If your lawn starting to produce flowers, and you do not know what to do with it, identifying the plant will be the first step.
Grass flowers are neither attractive nor much of a benefit to you and your lawn.
Therefore, keep reading till the end to understand the anatomy of grass flowers and what to do with them next.
Table of Contents Show
How to Identify Grass Flowers?
Unlike other plants’ showy flowers with fancy petals, the Grass flower is made of multiple spikelets in the form of inflorescences.
Grass does not go the extra mile to make its flowers fancy to attract insects, as it depends on wind for pollination.
This simple, unshowy grass flower, or florets, is a cluster of multiple spikelets forming an inflorescence.
For easy visualization to understand spikelets, take the example of wheat. So, the spikelet is a cluster at the top of the wheat stem.
Meanwhile, the color of the grass flower is usually green but can be of any color depending on the grass variety and place.
You can identify the grass flowers with the help of flower color and their inflorescence.
Generally, there are three major grass flower inflorescence types: spikes, racemes, and panicles.
In this type of inflorescence, the spikelets are directly attached to the main axis of the inflorescence.
Here, a stem that is the main axis of the inflorescence is usually known as a rachis, which may or may not have branches.
Therefore, spike-type inflorescence grass floret has no branches attached to the rachis.
Some grass varieties with spike inflorescence as their floret or flower are Ryegrass, Rice, Cattail Timothy, and Paspalum species.
The spikelets in the raceme-type inflorescence are present at individual pedicel.
Meanwhile, a pedicel is a small stalk branching out from the main rachis stem of the inflorescence bearing individual spikelets.
In raceme inflorescence, the length of the base pedicel with older spikelets is much longer than other younger pedicels.
Raceme inflorescence-type plants include Rattleweed, Snapdragon, and mustard.
Also known as compound raceme, panicle-type floret has lateral branches that bear flowers and raceme inflorescences.
A panicle inflorescence is a compound raceme due to lateral branches shooting from individual pedicels of raceme floret.
Meanwhile, panicles have branches of varying sizes and shapes shooting from their rachis.
For example, Indiangrass, River oats, Johnsongrass, and Switchgrass have panicle-type inflorescence.
Why does Grass Produce Flowers?
Like any other plants, grass plants undergo and start producing flowers when reproduction time arrives.
Even though grass flower is simple with no distinct attractive features, grass produces blooms yearly.
Don’t worry if your lawn starts to blossom suddenly, as it is natural.
However, the likelihood of lawn grass producing flowers is low if you mow the lawn often.
Meanwhile, the time and duration of the grass blossoming vary depending on the variety of grass.
Various grass generally produces flowers in the cooler season, i.e., spring or early summer.
Similarly, depending upon the care factors in which grass grows, they take about three months to years to mature and start flowering.
More importantly, flowering leads to the seed formation stage upon successful pollination by winds.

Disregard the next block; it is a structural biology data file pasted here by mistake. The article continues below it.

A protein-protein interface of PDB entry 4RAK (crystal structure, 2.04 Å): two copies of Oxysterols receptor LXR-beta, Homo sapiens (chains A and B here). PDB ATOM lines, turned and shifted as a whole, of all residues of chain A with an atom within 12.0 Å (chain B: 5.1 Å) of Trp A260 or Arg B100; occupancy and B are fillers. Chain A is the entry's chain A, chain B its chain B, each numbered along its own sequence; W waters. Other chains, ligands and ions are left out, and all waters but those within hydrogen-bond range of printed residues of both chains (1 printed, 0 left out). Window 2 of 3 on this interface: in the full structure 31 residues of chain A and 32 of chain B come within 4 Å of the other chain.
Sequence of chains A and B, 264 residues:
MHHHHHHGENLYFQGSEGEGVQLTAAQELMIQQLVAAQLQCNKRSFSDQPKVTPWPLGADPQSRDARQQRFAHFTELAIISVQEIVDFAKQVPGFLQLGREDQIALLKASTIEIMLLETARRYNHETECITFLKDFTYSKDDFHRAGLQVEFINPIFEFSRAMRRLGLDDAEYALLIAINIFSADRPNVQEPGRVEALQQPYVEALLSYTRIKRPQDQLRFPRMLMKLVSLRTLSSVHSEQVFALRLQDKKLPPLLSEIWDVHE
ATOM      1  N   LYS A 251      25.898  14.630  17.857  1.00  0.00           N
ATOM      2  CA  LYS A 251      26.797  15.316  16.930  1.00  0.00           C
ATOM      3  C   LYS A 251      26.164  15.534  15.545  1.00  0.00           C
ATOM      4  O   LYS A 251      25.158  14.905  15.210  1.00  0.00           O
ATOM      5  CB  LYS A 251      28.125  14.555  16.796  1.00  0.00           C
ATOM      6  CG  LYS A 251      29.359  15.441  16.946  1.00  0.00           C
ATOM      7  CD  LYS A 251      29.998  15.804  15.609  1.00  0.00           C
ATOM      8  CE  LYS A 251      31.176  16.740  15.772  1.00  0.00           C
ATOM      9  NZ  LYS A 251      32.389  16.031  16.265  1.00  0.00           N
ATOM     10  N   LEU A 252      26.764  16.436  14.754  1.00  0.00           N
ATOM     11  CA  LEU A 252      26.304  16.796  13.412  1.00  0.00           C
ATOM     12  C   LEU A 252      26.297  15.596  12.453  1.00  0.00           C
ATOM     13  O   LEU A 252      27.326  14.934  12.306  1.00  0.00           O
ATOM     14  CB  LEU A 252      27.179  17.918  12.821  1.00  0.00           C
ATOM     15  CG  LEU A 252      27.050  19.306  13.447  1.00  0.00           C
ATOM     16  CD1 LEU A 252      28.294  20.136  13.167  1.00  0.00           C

Without external interference, seeds would begin to form and eventually reseed themselves.
And that is how mother nature lets the plant naturally extend its family legacy.
However, water your lawn by 1 inch weekly in winter and 2-3 times in summer.
Should You Let Grass Flower?
Although self-seeding sounds like it will help you with a denser lawn, letting grass produce seeds has different consequences.
And it is the same for grasses as well. So, they focus all of their energy on producing seeds.
While doing so, the grass plant forgets to repair itself or keeps its growth on hold.
It causes the plant to become very weak and pathetic. Giving your plant fertilizer might help them to some extent.
However, discouraging flowering and seed formation altogether sounds more optimal option here.
That said, do not cut the grass too short to prevent flowers. Cutting grass too short causes stress.
Frequently mow your lawn by cutting one-third of the grass’s stem to keep them healthy and discourage flowering.
Moreover, you can use Citrus oil or vinegar to prevent undesired grasses in your lawn.
Alternatively, Total Vegetation Control and Turf Builder are best for killing such grasses.
Besides these facts, some ornamental grasses, such as Feather Reed Grass, Fountain Grass, and Little Bluestem, put beauty into your yard.
Additionally, you can let these grasses flower.
Grass Flowers vs. Cosmos Flowers
The astonishing Cosmos belonging to the family Asteraceae are perennial or annual plants growing to 1-7 feet.
Whereas most grasses are perennials with heights ranging from 0.5 inches to 8 feet. Moreover, grasses belong to the family Poaceae.
Cosmos produces a large, showy flower head with individual flowers. However, the inflorescence of grass flowers in racemes, spikes, or panicles.
Flowers of grasses are usually green in color but have other color variations too. For example, white, purple, or yellow.
In contrast, Cosmos flowers appear in shades of pink, white, or orange.
Cosmos plants carry simple foliage arranged oppositely in the stem, whereas grasses bear long, narrow, and blady leaves with parallel veins.
From Editorial Team
Although the grass flower is simple with no special features, they still have distinct floret structures to distinguish themselves.
Frequently mowing lawns can discourage grass flowering and eventually prevent seed formation.
Also, feed the grasses with Nitrogen fertilizers at the flowering time, as they become weak and prone to fungal invasion.